Why are Iran's players under more scrutiny than any other World Cup team?

Sardar Azmoun took to Instagram on Sunday after his Iran team defeated Uruguay 1-0 in a friendly "I am not supposed to speak out because of the restrictive laws imposed on the national team... I'm aware that I risk being sent home, but I can't take it any longer! You will never be able to get this off your mind. You should be ashamed! You kill quickly. Iranian women, long live!"

The reference was obvious. Azmoun, like many Iranians, was outraged by the police response to the protests that erupted across Iran, from Tehran to the smallest rural villages, in the aftermath of Mahsa Amini's death in custody after being apprehended by the so-called "morality police." She was 22 years old. Her brother, who was with her when she was arrested, said she was told she wasn't wearing her hijab, or headscarf, properly.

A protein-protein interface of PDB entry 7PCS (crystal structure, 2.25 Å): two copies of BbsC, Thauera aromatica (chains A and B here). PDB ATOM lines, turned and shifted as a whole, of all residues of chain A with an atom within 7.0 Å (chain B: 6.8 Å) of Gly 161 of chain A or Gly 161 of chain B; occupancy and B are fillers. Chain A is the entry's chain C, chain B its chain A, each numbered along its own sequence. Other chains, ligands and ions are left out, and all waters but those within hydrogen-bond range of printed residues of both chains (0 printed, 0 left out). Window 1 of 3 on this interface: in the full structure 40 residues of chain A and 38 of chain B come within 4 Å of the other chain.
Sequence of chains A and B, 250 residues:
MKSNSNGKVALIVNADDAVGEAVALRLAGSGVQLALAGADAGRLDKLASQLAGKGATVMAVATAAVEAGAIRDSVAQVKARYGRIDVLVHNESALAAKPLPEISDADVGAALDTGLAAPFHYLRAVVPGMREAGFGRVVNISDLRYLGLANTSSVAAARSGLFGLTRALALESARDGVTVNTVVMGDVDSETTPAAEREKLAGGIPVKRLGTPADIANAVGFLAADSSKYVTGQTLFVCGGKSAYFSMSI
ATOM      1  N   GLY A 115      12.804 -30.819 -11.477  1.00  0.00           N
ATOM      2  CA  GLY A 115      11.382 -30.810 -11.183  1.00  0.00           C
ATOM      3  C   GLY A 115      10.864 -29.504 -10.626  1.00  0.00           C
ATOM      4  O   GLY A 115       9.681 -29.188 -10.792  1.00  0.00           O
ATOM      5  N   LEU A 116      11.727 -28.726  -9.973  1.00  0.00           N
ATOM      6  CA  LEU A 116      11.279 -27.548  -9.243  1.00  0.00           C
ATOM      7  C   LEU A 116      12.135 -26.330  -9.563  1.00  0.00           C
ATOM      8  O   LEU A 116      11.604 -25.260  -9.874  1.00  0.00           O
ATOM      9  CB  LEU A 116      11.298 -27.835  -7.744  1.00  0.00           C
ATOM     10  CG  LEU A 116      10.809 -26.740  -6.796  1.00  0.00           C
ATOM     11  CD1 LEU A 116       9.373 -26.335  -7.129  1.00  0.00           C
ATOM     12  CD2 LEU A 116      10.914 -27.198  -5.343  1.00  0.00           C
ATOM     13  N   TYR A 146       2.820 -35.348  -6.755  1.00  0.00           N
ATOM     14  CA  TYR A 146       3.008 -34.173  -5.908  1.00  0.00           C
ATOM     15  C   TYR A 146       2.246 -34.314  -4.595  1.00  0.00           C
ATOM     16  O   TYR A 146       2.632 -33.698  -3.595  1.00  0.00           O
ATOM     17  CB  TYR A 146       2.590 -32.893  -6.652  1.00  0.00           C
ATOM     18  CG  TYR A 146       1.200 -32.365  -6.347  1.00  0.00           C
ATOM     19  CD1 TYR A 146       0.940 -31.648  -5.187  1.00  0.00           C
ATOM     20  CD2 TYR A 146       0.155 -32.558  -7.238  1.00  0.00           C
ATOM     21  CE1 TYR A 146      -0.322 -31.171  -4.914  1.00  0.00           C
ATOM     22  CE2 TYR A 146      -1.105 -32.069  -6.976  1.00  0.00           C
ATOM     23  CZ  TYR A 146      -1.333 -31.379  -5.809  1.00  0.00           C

Azmoun, who has over 5 million followers on Instagram, saw his post go viral almost immediately. As my colleague Mark Ogden reported last week, it poured gasoline on the fire of those seeking change in a country – and a national team – already on edge and playing in sheltered, almost surreal conditions. On Monday night, when Iran drew 1-1 with Senegal in another friendly, the Iranian players made a point of walking out in black jackets before kickoff, which many interpreted as a protest.

The 27-year-old forward, who plays for Bayer Leverkusen in the Bundesliga, was hailed as a hero both at home and throughout the Iranian diaspora. His post was later removed, and his account was eventually deleted. The account reappeared on Wednesday, and Azmoun appeared to have changed his tune.